From the North-China Herald of December 12, 1868:


We subjoin a translation of a memorial that has been addressed by sixteen Chinese descended British subjects to H.B.M. Minister on the subject of his late notification regarding the dress. They would have done better perhaps to have repudiated the notion that it lies in the power of Sir R. Alcock or any other British authority to prescribe what clothes they shall wear.

To Sir Rutherford Alcock, K.C.B.

H.B.M.'s Envoy Extraordinary Minister Plenipotentiary, and Chief Superintendent of Trade in China.

The Petition of the Undersigned, British Subjects, of Chinese Descent, resident in Shanghai, HUMBLY SHEWETH:

That your Petitioners have read and carefully considered Your Excellency's dispatch and Notification, dated at Pekin the 7th day of October, 1868, relating to the conditions under which Chinese descended British Subjects may reside or travel in China under British protection, and your Petitioners while humble submitting to Your Excellency's Notification, beg to submit the following suggestion for Your Excellency's consideration and approval.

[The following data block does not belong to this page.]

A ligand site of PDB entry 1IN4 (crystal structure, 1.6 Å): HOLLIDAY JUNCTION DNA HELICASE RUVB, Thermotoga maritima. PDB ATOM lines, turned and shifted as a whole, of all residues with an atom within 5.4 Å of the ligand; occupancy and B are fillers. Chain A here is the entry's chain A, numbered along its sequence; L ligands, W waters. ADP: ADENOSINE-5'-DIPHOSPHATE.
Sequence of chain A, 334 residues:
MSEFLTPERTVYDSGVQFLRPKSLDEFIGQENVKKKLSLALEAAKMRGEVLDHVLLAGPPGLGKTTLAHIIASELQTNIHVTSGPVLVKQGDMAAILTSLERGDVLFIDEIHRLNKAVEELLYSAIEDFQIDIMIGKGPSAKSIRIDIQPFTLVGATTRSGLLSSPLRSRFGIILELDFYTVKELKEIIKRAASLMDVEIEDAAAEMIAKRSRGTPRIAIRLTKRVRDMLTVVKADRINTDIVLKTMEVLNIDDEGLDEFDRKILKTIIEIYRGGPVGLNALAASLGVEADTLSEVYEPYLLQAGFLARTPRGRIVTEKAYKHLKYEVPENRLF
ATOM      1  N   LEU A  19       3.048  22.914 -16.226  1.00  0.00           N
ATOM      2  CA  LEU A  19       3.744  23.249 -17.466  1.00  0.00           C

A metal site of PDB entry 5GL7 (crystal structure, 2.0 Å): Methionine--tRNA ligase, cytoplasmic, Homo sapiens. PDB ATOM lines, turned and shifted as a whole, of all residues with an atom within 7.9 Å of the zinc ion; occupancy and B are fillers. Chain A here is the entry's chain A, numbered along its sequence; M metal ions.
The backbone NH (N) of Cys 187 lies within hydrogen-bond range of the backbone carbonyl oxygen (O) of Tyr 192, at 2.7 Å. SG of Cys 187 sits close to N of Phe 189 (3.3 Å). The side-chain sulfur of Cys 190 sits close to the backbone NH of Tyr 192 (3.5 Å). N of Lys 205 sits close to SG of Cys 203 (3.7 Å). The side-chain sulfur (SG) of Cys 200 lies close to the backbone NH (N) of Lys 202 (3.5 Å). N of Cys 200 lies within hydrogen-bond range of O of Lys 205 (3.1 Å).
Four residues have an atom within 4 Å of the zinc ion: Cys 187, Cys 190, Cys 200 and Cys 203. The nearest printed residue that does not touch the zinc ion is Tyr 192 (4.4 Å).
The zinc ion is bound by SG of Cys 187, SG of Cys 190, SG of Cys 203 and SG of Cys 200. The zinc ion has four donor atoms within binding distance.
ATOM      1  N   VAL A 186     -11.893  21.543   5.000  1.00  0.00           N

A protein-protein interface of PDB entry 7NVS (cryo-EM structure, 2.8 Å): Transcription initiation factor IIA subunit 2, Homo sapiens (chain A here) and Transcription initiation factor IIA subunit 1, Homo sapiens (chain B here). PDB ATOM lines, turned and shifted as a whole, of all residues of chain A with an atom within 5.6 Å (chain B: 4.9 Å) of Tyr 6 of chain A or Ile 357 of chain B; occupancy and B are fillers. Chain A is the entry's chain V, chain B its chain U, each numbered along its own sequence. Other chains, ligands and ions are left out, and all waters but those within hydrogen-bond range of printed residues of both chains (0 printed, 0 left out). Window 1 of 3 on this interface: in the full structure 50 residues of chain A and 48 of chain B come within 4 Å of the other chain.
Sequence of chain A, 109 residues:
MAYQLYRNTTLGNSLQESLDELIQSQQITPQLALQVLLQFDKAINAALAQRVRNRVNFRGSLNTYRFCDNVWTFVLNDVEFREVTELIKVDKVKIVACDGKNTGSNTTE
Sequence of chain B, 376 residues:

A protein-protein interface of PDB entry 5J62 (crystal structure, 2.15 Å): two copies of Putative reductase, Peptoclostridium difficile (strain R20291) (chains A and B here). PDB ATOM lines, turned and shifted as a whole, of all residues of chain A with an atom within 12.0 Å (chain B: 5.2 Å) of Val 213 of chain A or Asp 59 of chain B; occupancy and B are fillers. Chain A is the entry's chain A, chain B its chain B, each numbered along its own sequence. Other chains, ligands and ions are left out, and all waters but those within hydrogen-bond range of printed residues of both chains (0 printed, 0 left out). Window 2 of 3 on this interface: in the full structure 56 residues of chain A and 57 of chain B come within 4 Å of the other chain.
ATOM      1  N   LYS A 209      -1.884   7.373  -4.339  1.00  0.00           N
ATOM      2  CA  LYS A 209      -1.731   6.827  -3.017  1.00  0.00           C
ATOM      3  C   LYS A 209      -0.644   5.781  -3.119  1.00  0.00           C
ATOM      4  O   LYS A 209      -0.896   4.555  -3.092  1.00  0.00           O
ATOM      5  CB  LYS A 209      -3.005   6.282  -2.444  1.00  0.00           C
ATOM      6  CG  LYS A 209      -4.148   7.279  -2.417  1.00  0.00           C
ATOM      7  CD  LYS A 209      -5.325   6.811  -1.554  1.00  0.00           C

1st.- As to change of the dress. Your Excellency while ordering a change from the present Chinese costume does not name any particular dress, and your Petitioners request the liberty of being allowed to adopt a mode for themselves, they object to any European dress, because a great number of Chinese of the lower classes, in the English, French, and American Settlements, not being Chinese descended British Subjects, are attired wholly or partially in such a costume, thereby appearing more like Portuguese or half castes than British, while they know of no Chinese born British subjects who have discarded Chinese dress and assumed European costume.